The contastorie followed the long tradition of troubadours who in Europe specialised in different literary genres: the Chanson de geste in France, Cantares de gesta in Spain, the northern epic tales of Kalevala in Finland, the Byline in Russia. In Sicily cantastorie appear in the fourteenth century. Along with contastorie, they would usually perform during religious festivities such as Christmas and Easter and at fairs. In the same period the puparo [puppeteer] also emerged and inherited the repertoire of the contastorie. Very often a contastorie was a would-be puparo who did not have the financial ability to build a puppet theatre or Teatro dei pupi. The most recognisable and entertaining feature of the texts recited by storytellers and puppeteers was the mixture of Sicilian dialect and “standard” Italian used when narrating or in the dialogues of the characters. For the contastorie Camilleri it appears to be vital to draw his sicilianità and art of storytelling from this ancient tradition. This aspect opens the fascinating possibility of investigating further and more deeply his rich and complex written orality while gaining at the same time a different literary perspective since, as argued by Areti Dragas, contemporary fiction has recently seen the return of the figure of the storyteller who “is most often conceived of as the progenitor of an oral tradition significantly different to the literary tradition, and as a result has been rendered voiceless within academic responses to the novel” (Dragas 2014, p. 1).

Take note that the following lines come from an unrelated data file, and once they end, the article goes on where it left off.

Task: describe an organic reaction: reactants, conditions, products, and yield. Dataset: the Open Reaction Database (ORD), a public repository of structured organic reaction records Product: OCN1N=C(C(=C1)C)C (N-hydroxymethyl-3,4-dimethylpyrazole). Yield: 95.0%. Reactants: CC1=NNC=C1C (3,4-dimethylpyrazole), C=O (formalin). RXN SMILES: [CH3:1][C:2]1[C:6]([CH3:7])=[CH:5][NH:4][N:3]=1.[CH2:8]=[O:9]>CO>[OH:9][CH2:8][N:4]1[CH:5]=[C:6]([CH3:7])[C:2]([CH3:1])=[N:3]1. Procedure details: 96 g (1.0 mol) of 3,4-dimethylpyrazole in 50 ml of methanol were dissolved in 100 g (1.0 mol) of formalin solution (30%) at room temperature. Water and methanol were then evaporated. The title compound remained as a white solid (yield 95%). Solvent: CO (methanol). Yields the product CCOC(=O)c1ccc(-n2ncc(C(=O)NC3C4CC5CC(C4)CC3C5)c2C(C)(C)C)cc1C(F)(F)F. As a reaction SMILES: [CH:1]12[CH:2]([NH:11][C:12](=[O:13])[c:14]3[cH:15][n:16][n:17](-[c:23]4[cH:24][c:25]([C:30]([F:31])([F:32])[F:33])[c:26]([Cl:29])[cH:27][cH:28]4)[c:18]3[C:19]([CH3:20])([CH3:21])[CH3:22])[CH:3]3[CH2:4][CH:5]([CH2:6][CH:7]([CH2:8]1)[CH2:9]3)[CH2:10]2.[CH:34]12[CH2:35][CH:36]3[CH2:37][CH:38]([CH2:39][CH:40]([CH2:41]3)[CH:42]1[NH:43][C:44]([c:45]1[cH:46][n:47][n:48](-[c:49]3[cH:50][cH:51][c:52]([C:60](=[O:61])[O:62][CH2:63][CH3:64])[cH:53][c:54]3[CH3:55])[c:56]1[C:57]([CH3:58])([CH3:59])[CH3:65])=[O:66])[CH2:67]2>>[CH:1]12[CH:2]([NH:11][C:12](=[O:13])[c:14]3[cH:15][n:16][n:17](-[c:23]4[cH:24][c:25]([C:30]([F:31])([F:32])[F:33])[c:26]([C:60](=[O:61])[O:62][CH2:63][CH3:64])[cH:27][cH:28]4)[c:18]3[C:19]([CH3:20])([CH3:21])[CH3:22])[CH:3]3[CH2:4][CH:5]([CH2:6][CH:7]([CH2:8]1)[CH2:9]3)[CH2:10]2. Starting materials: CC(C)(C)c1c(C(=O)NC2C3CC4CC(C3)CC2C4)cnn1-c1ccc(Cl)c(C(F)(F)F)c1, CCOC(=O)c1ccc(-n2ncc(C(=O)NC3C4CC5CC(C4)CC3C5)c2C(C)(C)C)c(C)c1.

Sicilianità and Illusione del Parlato in Camilleri’s Montalbano Stories
Since the publication of his first giallo of the Montalbano series, La forma dell’acqua (1994, translated as The Shape of Water, 2003) Camilleri has shown, more and more confidently, his ability to entertain his readers making use of his funny, literary language, vigatese. With this style he expresses all his enjoyment in narrating a story using the voice of a Sicilian contastorie. This voice can be heard immediately, in the opening of the novels, and it is noteworthy to highlight the way in which Camilleri’s vigatese evolves because, by gaining greater appreciation from his readers, he has been able to make more use of it in more recent novels. For example, the opening of La forma dell’acqua is predominantly in Italian with a few Sicilian or Italianised Sicilian words whose presence, nevertheless, conveys the author’s sicilianità: